Having said that, I think many mentees, mentors come together informally as well. And I look back at my own experience. And early in my career, I was blessed by having more of an informal relationship with the CEO of the organization I was in, who took an interest in my career development. It was nothing formal, it was just organic and informal.
I remember he was the CEO of a very large university teaching hospital in the province and so would often be called upon to speak at smaller hospitals throughout the province. And he would take me along in the car. I spent many, many. many hours driving around Saskatchewan with him, just listening to his journey, his story, some insights into what was going on at work or outside of work in the profession. And I just learned so much from just being captive in the car and listening.
Ellen Gardner: If someone was listening to this podcast and they thought, "I really would love to explore becoming a mentor or a mentee, what is the first thing they should do? Doran, do you want to start with that?
Doran Walker: I think what they want to do is start to evaluate why they're looking to get into that relationship and then look for the different opportunities within their community. First off, within your workforce, no matter what stage you're at, there is someone you can mentor that's beside you already. If you're looking for something formal, then yeah, connect with one of the organizations. And we can jump in there because our limiting factor is the mentors, not the mentees, that's for sure.
Ellen Gardner: David, do you have any advice that you'd want to share about exploring becoming a mentor or a mentee?
David Kay: Well I think Doran has nicely summarized the avenues and the thought process, and I would just add one thing is that many of our listeners, many of us are already doing some informal mentoring. We may not have thought about it. And what I mean by that is through our activities and our contribution to our communities in areas outside of work. That may be we referee hockey, like I do. And so I have a wonderful opportunity to learn from and hopefully give back to the younger referees. Scouts, cycling clubs, whatever social activities we're involved in, if we stop and pause we may realize that we've been doing some mentoring, we just didn't call it that, put a label on it.
And so if you do that, then it becomes perhaps a little less scary and you can take another step to maybe make this in a more formalized way using that framework, that organizations like Emerging Health Leaders, Canadian College of Health Leaders, American College of Health Executives, et cetera can provide.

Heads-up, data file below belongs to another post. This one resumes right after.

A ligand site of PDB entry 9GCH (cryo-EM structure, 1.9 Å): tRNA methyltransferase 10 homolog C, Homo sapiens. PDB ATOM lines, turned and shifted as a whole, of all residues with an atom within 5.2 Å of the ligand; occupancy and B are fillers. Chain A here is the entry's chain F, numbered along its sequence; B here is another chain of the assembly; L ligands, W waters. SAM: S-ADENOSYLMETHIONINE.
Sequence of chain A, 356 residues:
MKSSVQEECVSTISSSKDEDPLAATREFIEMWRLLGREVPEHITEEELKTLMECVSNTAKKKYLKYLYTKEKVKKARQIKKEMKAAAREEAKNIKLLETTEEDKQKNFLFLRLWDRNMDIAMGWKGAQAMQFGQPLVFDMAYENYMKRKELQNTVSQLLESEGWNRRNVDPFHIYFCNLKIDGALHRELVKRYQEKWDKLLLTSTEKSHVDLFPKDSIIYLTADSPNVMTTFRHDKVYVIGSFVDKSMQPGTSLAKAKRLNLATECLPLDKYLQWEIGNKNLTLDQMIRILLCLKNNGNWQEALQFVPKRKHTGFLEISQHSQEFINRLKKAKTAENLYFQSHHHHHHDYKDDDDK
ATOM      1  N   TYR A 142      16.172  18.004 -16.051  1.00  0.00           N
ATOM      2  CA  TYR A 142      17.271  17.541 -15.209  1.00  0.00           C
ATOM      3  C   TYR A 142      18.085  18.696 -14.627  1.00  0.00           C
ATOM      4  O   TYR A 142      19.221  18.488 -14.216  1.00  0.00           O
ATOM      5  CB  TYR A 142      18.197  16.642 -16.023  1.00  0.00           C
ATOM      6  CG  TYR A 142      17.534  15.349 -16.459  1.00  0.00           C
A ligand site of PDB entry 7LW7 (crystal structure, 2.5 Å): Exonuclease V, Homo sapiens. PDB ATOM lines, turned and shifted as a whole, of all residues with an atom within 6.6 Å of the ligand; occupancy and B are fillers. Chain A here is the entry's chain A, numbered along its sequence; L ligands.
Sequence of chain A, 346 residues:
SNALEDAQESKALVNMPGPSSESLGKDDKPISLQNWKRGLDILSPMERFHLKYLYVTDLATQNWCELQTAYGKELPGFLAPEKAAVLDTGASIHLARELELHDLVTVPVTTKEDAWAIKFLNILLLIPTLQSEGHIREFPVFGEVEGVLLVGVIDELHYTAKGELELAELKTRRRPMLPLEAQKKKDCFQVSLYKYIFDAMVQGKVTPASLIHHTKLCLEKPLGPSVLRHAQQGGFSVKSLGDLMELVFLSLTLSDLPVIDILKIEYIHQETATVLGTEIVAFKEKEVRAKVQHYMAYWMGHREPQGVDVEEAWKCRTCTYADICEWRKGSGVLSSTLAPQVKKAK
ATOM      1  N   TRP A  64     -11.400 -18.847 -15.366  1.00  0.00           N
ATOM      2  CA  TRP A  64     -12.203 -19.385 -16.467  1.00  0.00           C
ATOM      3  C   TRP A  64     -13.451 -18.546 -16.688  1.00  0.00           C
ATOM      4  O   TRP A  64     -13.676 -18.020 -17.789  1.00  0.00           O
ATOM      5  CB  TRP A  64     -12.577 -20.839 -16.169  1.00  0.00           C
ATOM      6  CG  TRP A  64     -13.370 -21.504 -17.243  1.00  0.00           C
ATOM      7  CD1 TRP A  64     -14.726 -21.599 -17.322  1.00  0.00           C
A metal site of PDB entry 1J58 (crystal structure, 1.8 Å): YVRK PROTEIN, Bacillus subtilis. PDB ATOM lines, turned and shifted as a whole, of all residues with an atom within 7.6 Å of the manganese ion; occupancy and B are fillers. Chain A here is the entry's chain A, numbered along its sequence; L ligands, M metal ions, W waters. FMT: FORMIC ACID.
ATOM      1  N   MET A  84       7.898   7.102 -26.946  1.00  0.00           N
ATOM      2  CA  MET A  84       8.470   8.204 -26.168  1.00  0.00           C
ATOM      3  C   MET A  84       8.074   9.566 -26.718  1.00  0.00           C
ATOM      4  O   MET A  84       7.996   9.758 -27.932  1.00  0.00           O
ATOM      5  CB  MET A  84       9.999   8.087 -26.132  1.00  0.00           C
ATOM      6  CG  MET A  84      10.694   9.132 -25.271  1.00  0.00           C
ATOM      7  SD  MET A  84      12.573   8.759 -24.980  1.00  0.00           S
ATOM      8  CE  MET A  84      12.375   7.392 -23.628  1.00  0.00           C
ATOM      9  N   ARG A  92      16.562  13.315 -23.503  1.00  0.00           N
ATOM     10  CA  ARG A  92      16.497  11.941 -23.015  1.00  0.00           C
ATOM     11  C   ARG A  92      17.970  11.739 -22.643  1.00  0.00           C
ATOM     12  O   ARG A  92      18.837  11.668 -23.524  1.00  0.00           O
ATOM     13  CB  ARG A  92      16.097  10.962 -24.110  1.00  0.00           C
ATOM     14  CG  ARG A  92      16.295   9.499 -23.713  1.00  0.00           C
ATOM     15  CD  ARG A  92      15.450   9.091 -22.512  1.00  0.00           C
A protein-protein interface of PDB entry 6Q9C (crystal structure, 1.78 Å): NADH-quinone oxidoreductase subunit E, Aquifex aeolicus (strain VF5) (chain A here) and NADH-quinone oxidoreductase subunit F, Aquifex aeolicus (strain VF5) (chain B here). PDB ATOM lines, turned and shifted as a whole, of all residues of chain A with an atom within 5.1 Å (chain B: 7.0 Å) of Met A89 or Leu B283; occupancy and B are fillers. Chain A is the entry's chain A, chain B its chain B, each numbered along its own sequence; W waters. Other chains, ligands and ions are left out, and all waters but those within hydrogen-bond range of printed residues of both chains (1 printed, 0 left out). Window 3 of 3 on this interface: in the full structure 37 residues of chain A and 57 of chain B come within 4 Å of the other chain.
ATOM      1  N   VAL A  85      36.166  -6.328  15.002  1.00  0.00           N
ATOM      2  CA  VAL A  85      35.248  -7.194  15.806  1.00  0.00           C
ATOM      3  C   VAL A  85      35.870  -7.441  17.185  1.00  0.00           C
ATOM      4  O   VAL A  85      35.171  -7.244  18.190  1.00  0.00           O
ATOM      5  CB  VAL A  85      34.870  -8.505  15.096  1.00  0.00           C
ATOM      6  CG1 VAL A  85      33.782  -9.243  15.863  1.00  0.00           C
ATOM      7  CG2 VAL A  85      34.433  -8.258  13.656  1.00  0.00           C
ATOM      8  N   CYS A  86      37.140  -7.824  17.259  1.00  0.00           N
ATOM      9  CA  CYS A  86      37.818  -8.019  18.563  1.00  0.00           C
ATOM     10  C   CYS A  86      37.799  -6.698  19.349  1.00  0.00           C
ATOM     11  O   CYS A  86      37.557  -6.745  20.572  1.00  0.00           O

Philip De Souza: David, you didn't bite on my playbook. So now we'll have to do the playbook for him, I guess. Sell it on his behalf.
But I really liked his point about the kitchen cabinet because I've learned about it. I've known it to be a personal board of directors. We all may not realize it but actually, we all have our own board of directors who help, I wouldn't say guide us completely, but give us that insight and that advice or ask those questions that David talked about that help us say, "Oh, yeah," like, "Why am I doing it this way?" Or, "I should consider doing it this way," or whatever decision or goal you're going towards. I really appreciate that.
I think this is a great conversation. It's making me very reflective as well as to who has mentored me in the past and how I can give back. So I find this conversation very good in the sense that I think listeners will really appreciate all the advice and insight you provided. But we'll stop after the podcast is over and I think you'll sit with them to say, "What more can I do?" So I really appreciate that.
Ellen Gardner: Yes, thank you both for just an illuminating conversation about the value of mentorship. And you both seem like you've truly benefited and it's been a very rich, and just interesting experience working together. So, thank you so much for talking with us today.
Doran Walker: Thanks, Ellen, thanks Philip.
David Kay: Yes, thank you Ellen, thank you Philip, and thank you, Doran, for this opportunity.
Ellen Gardner: You have just been listening to our interview with Doran Walker and David Kay. Doran is owner and Healthcare Consultant for BioMD consulting and a Patient Care Manager for Specialized Geriatrics Glenrose for Alberta Health Services. He’s also the National Co-chair for Emerging Health Leaders Canada. David Kay is Principal Consultant with David Kay and Associates, a healthcare management consultancy. For more information about HIROC and to listen to past episodes of Healthcare Changemakers, go to our website, hiroc.com. Thank you for listening.